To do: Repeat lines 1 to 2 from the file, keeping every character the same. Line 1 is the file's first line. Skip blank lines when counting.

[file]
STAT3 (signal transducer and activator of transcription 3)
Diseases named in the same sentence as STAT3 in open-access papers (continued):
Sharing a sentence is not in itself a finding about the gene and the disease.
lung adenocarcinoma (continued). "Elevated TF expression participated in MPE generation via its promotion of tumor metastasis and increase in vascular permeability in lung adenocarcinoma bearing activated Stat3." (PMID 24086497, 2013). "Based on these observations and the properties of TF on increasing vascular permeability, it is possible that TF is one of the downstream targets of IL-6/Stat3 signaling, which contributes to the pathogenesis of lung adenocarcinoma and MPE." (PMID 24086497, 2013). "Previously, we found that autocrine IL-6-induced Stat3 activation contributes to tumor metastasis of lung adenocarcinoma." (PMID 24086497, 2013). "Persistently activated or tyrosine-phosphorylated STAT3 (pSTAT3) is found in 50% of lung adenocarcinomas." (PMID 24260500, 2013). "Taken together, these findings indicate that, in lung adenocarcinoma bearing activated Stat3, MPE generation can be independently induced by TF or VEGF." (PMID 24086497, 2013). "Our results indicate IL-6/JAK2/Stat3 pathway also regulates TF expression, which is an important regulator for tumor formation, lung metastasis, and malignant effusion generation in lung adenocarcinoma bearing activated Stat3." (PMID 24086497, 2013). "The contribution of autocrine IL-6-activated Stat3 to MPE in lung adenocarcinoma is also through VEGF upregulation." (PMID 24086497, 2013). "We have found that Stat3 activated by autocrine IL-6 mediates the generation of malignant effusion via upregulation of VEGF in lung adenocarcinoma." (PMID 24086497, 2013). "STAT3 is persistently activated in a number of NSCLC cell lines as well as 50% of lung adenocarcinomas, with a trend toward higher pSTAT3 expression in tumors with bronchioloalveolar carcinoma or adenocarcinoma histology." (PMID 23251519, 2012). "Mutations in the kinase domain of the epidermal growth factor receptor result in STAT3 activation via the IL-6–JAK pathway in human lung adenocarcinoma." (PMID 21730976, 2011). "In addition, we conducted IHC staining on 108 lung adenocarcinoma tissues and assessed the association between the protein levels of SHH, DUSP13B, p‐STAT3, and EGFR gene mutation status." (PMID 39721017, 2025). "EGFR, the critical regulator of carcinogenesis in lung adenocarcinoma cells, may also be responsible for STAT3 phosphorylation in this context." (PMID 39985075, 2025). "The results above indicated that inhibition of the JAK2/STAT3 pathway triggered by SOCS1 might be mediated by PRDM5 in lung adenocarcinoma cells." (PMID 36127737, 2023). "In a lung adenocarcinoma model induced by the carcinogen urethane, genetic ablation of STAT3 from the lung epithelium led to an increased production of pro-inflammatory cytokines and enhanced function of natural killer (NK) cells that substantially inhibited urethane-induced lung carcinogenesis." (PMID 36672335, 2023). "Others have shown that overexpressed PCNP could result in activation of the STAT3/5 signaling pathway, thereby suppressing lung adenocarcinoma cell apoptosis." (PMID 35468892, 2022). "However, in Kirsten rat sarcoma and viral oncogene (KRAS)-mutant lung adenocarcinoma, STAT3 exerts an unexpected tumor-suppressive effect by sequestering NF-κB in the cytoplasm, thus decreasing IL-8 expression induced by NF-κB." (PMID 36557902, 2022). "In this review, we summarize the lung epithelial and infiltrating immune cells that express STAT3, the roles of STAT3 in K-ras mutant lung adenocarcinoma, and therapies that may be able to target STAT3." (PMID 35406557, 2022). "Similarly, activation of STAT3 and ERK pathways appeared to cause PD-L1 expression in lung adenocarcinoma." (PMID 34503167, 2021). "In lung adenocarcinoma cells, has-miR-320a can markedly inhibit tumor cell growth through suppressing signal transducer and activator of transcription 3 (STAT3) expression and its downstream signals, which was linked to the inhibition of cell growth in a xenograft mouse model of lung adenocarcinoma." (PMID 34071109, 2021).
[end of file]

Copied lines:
STAT3 (signal transducer and activator of transcription 3)
Diseases named in the same sentence as STAT3 in open-access papers (continued):